In the immediate future, Rubio said, Congress and the White House need to reach an agreement to avert the fiscal cliff that includes a plan to pay down the national debt, reform entitlements like Medicare, simplify the tax code and avoid raising tax rates.

High tax rates, Rubio said, would only hurt small businesses and the middle class. (RELATED — Paul Ryan on fiscal cliff negotiations: ‘We’re nowhere’)

To spur economic growth, Rubio proposed decreasing “excessive regulation,” increasing domestic energy production and introducing a “predictable monetary policy.”

Rubio proposed a health care system with a Flexible Savings Account in the mold of Congress’s health plan, which “allows families to save tax free money to pay for medical bills.”

The government, Rubio said, should “expand the number of community health centers, as well as work with hospitals to find the best way to integrate them with their emergency rooms to try and get non-life threatening walk-ins to seek treatment there.”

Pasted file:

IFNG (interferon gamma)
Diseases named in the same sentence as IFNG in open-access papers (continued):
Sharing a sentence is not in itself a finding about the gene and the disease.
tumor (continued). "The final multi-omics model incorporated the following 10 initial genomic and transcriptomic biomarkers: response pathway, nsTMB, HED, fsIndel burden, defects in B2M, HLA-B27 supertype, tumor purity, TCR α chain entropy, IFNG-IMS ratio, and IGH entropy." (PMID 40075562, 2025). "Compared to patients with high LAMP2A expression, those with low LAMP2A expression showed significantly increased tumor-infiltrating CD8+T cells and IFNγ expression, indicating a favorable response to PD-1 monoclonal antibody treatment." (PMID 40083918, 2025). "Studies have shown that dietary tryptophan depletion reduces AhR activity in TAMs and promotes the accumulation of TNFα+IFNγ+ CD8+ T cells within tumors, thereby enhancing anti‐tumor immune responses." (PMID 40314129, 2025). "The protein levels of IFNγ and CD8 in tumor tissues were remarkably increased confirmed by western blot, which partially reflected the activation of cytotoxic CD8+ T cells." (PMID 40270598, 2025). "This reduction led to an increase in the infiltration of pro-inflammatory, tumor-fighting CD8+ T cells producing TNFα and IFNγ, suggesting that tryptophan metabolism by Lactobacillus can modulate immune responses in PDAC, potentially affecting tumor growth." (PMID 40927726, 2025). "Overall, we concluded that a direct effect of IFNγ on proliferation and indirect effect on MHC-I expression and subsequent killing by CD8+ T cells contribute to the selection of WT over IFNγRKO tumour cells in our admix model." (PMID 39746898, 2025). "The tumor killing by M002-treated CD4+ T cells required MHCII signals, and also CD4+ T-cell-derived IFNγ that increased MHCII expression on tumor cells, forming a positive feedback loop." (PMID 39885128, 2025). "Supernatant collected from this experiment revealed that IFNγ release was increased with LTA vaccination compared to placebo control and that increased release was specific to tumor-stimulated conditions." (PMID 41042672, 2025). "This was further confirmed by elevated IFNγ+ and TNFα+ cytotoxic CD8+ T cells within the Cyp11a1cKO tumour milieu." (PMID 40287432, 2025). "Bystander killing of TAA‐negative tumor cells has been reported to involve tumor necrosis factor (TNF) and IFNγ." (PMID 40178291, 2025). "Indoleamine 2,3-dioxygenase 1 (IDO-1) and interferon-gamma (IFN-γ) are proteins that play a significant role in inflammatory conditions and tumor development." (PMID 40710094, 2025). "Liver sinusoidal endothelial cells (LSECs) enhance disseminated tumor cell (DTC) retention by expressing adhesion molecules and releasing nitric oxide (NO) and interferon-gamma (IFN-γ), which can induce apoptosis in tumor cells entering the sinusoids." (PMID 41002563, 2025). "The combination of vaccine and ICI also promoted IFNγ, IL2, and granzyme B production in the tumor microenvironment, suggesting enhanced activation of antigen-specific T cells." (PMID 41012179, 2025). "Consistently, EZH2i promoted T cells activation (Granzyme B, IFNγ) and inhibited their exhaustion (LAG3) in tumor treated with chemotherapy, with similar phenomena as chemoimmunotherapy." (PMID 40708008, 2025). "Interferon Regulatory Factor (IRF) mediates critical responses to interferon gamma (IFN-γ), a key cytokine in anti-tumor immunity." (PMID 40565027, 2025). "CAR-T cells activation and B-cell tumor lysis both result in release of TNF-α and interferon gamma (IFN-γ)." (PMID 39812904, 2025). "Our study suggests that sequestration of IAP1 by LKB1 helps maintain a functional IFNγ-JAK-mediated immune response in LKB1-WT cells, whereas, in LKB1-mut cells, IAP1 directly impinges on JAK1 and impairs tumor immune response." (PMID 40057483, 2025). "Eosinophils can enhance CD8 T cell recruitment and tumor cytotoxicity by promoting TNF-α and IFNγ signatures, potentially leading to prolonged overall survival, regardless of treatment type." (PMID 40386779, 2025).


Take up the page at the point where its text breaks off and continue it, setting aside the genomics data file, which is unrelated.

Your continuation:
To ensure that Americans are adequately prepared to enter the workforce, Rubio proposed “state level curriculum reform and new investment in continuing teacher training” to improve elementary and secondary schools, school choice as a means of getting kids out of failing public schools and expanded technical and vocational education.

He also suggested a move away from the four-year college model, and increased incorporation of online education to bring down the cost of tuition. (RELATED — Bill Gates: Jobs are available, but America’s education system is failing workers)

Rubio argued the student loan system needs to be reformed, so that people don’t finish their education with debt that takes them decades to pay off.